Sons of Apollo
By Dave Iozzia
Photos by Phil Laskowski
The Sons of Apollo are a new and incredible rock/progressive metal supergroup. Period. I was thrilled to attend one of their first live performances when they rocked Asbury Park’s House of Independents on February 15, 2018.
But first, a short history lesson. Apollo is the son of Zeus, and he’s the Roman and Greek god of both poetry and music. Apollo was a bad ass, mythologically speaking. He killed Python, a serpent living in the center of the earth, when Apollo was four days old! During the Trojan War, he guided the arrow shot by Paris into the heel of Achilles.
Apollo’s “Sons” formed a bad ass rock band in 2017, and they are not riding Apollo’s coattails. Jeff Scott Soto is the lead vocalist, and he’s sung with Trans-Siberian Orchestra, Yngwie Malmsteen, and many others. Lead guitarist Bumblefoot had a stint with Guns N’ Roses, and I saw him tour with Art of Anarchy in 2017. Drummer Mike Portnoy and keyboardist Derek Sherinian are Dream Theatre alumni, and they’ve played in many other bands. Same for bass guitarist Billy Sheehan. He’s played with Mike Portnoy most recently in the Winery Dogs. Not enough space on this page to chart out the rock family trees of the Sons of Apollo!
The band’s debut album, “Psychotic Symphony,” was released in October 2017. They played on two rock cruises before playing headlining shows in February. I love this record and couldn’t wait to hear the songs played live. The Sons of Apollo setlist for the Asbury Park show featured all nine songs from the record plus a handful of surprises. At least for me they were surprises, because I don’t read the setlists from previous shows via the internet.
Providing direct support for the Sons of Apollo was a progressive metal band from Los Angeles called Sifting. Horns up to these guys. They rocked the stage in Asbury Park gaining more and more applause after each of their songs. I ran to the merch booth after their set to buy their latest CD, “Not From Here,” and to chat with the band. I had a lengthy talk with drummer Joey Aguirre, who was glad to sign a drumstick for my collection. Knowing it was Sifting’s first trip to the east coast and that they were “not from here,” I asked Joey to talk about the tour. “It was very special, everyone received us with such a warm welcome in every city.” I laughed when Joey added “even though it was so cold.” I didn’t have the heart to tell the guys that this February had relatively mild weather! I would guess the band’s first east coast tour, never mind opening for Sons of Apollo, could be very intimidating. Joey replied that “sharing the stage with Mike Portnoy and everyone in Sons of Apollo is something I never thought that I would accomplish at my 21 years of age. It was truly a learning experience for me and the rest of the guys in Sifting. We loved every second of it. The long drives, the cold, sleeping in the van, it was all worth it.”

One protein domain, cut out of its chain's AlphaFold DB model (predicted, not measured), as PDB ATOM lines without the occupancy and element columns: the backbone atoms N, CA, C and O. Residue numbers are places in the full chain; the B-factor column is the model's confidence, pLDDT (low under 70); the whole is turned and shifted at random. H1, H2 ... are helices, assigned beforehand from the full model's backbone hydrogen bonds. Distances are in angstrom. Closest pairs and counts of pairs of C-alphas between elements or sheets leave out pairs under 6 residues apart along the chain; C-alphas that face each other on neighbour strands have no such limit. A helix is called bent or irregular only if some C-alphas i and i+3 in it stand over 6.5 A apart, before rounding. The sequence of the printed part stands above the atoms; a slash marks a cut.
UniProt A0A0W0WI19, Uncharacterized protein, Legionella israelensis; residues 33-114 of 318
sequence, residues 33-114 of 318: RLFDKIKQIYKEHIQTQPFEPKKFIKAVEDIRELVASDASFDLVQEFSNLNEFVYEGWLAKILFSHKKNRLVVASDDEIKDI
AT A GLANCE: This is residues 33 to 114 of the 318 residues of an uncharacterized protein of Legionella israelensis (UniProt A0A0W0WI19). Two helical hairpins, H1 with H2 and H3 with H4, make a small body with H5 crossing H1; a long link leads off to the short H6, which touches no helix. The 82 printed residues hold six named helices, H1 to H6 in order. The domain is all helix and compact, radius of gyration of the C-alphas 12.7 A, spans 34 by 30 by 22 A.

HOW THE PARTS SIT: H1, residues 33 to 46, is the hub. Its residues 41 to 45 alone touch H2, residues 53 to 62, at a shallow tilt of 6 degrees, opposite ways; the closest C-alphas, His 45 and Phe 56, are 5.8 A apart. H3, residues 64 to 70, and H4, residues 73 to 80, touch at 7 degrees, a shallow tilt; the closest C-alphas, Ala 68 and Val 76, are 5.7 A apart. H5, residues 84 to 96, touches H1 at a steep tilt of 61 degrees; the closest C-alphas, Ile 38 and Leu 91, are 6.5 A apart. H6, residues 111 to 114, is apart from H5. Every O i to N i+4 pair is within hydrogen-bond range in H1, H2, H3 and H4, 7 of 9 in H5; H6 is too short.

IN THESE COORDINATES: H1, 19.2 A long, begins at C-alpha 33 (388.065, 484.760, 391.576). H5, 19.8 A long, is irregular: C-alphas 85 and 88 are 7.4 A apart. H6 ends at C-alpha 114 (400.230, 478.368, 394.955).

The Sons of Apollo paid homage to Van Halen by taking the stage to a taped intro of the instrumental “Intruder.” They would later encore with “And the Cradle Will Rock.” Vocalist Jeff Scott Soto coaxed a couple hundred fans in attendance to scream out on cue, “Have you seen Junior’s grades?” I wouldn’t have expected anything less! Other surprises in the set were two Dream Theatre covers from their “Falling into Infinity” record: “Just Let Me Breathe” and “Lines in the Sand.” Jeff Scott Soto would pay tribute to Freddie Mercury and Queen with a mash-up of “The Prophet’s Song” and “Save Me.”
Bumblefoot added an instrumental version of the Pink Panther theme. Derek and Billy added keyboard and bass guitar solos, respectively. And Mike Portnoy’s energetic drumming and athletic drumstick spinning, flipping, tossing, and catching captivated me. As always!
Yet the highlights of the show for me were songs from the new record. The band’s 11-plus-minute epic “God of the Sun” opened the show. That song, and their instrumental “Opus Maximus,” which was played near the set’s ending, were my personal favorites.
The “Sons” seemed to really enjoy playing together. They are a serious band that didn’t take themselves too seriously. They had fun and I had fun watching them. I’ll look forward to an increased level of chemistry once the guys have a couple dozen shows under their belt. In print, they’ve called the Sons of Apollo a full-time band and not a musical project. That is music to my ears!
I spoke with Bumblefoot a few days after the show. He quoted a song from “Psychotic Symphony” and said it was a “coming home for real. It was great to play my home state. The crowd was fantastic.”
This quote, “The fight of our lives are signs of the time,” comes from the chorus to their song “Signs of the Times.” The music industry of the 21st century doesn’t provide bands like this with radio airplay and huge record sales. Sons of Apollo will have to pound the round and win over new fans in the cities they play. All five band members were very gracious with their time chatting with the fans and signing autographs for those that waited an hour after the show. I can’t wait for another show in 2018 and possibly new music. My wish was quickly granted as a full North American tour has just been booked for April and May 2018! The Sons of Apollo will have to be fighters to keep the machine rolling. Given Apollo’s efforts slaying serpents and fighting in the Trojan War, I know his “Sons” are ready for the fight!